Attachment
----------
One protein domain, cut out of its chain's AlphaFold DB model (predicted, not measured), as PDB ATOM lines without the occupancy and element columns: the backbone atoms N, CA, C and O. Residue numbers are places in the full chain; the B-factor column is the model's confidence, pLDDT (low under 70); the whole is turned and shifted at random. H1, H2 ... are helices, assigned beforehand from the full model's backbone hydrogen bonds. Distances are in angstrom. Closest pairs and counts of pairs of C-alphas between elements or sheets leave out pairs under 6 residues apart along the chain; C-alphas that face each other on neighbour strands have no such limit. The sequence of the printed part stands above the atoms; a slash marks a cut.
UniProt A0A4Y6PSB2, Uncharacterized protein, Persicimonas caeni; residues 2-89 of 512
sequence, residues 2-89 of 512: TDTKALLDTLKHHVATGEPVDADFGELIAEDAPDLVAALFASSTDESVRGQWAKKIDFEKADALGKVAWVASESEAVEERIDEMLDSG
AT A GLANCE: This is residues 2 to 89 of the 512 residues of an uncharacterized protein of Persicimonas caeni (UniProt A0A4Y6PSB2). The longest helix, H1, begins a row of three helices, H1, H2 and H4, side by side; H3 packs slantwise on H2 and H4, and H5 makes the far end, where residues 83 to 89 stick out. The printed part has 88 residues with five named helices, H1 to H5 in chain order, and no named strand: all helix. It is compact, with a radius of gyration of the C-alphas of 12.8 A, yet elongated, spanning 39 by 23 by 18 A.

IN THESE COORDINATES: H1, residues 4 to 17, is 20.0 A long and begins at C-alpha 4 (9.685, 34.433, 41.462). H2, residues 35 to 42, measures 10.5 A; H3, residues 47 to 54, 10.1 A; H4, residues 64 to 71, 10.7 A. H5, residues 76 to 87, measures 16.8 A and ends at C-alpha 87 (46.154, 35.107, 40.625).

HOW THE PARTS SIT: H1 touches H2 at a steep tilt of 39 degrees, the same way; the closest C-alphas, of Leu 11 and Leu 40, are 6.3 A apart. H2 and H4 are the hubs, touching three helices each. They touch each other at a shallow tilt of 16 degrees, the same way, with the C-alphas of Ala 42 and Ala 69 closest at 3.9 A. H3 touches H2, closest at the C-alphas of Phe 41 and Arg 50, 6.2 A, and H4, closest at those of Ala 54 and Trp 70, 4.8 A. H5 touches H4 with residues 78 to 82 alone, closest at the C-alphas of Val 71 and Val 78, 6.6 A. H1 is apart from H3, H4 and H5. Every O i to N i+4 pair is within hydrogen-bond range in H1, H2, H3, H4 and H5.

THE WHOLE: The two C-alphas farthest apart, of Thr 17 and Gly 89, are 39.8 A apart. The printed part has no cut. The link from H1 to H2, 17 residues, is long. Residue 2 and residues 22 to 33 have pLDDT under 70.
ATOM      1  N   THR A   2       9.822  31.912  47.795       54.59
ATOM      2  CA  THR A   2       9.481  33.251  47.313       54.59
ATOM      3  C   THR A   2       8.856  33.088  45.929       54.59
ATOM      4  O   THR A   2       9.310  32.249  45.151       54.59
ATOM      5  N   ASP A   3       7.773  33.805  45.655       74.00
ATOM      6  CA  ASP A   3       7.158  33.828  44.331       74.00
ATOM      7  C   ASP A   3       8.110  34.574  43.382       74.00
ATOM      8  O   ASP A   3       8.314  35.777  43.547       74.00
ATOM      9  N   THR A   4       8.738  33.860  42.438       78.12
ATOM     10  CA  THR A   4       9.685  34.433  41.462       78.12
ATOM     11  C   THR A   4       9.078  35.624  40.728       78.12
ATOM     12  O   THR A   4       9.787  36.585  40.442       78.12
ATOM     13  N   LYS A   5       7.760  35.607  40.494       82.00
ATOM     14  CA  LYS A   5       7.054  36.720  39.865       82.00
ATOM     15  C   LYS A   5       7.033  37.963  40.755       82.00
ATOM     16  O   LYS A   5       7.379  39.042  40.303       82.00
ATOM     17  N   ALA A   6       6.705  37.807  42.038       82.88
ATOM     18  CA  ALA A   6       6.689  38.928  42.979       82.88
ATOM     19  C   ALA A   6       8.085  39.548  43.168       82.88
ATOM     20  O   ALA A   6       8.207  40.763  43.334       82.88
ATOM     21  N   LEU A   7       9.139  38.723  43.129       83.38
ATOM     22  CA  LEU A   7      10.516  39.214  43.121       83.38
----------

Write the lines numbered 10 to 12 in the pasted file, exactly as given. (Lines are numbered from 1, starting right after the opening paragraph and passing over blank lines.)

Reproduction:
ATOM      4  O   THR A   2       9.310  32.249  45.151       54.59
ATOM      5  N   ASP A   3       7.773  33.805  45.655       74.00
ATOM      6  CA  ASP A   3       7.158  33.828  44.331       74.00